Sara opens a pull request at 01:00 pm. She asks her team if someone can review her changes. Bob will show up at 3:40 pm. and, after spending 5 mins reviewing, will suggest one minor change. Sara immediately takes 2 min to apply the change and asks Bob to approve the new version of the code. Bob approves at 5:00 pm, and the code is shipped in production. The whole process lasted 4 hours, but stuff happened only for 7 minutes. Fortunately, only one reviewer was required! The first step is to focus on the root problem: why is this latency significant during the process? Do reviewers lack time because they’re overwhelmed? Don’t they pay enough attention to their notifications from the code review tool? Or is it because you don’t like to review, so they procrastinate as much as possible? The whole completion time indeed depends on the availability of the reviewer. There’s no silver bullet here, but this problem must be discussed internally to identify how to improve this process. Between the PR creation until it’s merged, the majority of the time, nothing will happen. We wait for the next step to happen. Unfortunately, that idle time hurts the delivery time (the lead time for changes). While they wait for a review, developers will be tempted to start another task, leading to context-switching. Practicing mob programming can prevent such latencies. Also, a solution like Axolo offers a Slack application to manage GitHub pull requests and reduce the Pull Request merge time.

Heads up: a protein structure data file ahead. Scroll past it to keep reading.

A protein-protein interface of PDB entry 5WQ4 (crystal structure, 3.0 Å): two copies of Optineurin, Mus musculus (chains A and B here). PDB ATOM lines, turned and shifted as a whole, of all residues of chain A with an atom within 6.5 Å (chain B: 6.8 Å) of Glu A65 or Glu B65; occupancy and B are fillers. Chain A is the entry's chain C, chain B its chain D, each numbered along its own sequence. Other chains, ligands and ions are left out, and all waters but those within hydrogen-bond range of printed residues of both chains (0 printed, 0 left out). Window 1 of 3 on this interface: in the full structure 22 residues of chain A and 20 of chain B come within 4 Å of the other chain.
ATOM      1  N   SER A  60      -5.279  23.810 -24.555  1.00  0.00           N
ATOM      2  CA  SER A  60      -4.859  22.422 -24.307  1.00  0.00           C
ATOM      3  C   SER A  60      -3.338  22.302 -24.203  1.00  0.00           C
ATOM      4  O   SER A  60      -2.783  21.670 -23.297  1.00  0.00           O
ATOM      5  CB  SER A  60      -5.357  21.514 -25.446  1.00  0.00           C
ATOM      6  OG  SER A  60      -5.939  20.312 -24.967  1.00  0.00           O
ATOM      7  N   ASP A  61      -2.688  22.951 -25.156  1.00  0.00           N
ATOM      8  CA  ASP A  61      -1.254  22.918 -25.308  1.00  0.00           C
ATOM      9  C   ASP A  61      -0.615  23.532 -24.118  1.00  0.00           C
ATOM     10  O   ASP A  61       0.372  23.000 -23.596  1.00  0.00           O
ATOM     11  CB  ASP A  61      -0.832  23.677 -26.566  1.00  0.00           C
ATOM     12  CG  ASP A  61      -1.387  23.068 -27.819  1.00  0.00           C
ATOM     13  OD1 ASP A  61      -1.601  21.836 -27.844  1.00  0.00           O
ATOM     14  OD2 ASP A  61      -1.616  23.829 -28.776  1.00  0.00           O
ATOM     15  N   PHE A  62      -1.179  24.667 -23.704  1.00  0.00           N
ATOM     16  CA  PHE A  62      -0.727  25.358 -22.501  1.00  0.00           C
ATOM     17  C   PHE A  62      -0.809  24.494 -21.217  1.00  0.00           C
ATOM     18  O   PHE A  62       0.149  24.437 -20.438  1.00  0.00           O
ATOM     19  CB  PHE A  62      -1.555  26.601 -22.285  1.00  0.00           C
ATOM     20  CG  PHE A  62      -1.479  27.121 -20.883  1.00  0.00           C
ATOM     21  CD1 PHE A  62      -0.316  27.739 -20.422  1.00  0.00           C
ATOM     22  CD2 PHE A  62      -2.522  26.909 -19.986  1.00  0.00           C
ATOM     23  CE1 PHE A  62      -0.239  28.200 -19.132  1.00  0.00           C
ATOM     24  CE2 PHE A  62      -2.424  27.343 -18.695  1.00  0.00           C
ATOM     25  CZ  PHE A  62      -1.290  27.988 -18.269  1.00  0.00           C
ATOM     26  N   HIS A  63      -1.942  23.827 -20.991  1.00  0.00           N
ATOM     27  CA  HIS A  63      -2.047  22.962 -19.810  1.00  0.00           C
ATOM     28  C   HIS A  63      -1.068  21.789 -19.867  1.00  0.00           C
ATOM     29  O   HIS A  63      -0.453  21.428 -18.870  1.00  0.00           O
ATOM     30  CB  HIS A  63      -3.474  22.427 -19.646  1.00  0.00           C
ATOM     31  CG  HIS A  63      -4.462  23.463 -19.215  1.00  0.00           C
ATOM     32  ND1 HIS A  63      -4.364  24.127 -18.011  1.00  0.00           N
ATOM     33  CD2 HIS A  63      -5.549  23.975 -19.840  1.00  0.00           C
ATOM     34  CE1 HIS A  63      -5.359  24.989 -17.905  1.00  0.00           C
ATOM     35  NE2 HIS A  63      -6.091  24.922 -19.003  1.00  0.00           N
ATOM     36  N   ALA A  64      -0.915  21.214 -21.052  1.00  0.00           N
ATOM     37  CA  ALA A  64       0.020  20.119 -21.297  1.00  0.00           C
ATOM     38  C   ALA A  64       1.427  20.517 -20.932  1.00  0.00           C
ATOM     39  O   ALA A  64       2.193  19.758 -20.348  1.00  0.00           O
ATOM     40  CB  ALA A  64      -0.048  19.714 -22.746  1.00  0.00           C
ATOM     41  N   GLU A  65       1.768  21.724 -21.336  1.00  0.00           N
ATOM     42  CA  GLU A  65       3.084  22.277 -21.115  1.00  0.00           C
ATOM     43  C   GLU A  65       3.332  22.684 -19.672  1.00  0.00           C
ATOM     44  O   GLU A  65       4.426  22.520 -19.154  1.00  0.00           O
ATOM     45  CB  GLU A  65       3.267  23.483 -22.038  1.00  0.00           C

Frustration #6: Getting unpleasant or hurtful comments from code reviews

The egoless programming principles stand as core concepts for doing great code reviews. One stipulates that “You’re not your code”. Code review, such as any other discussion space in a Tech organization, should be respectful among the participants. So we’re all kind to each other, and we formulate constructive comments about how to improve the code. Even though you’re uncomfortable with the code you’re reading, there’s no reason to write something like: “This is a non-sense, and this code should be thrown away”. Be constructive instead: “What do you think about this alternative instead?”. If developers are stressed or feel bad before getting review comments, your team has a severe problem to solve.

Frustration #7: To review source code with obvious bugs

If you review a code and immediately say, “Hey, how this code possibly works?”, this does not smell like a great start. But you might be wrong and have missed something. So you politely ask to code author: “I’m possibly wrong, but I think this code has an issue and does not have the expected behavior since …”. If the answer is, “Oh yes, my bad, I didn’t run it actually.” I can definitively understand your frustration 😉 This is an apparent lack of rigor and empathy from the code author. To avoid this, set guidelines and rules before submission; for instance: code must have been tested (manually) and/or covered by unit tests, linters should have been executed, and the CI/CD pipeline is checked, … Feel free to share with us your main frustrations when doing code reviews; we’d be happy to read them. Also, feel free to share you own code review best practices. To go further, we suggest you read our dedicated post on how to accelerate the code review process. Thanks for reading 😉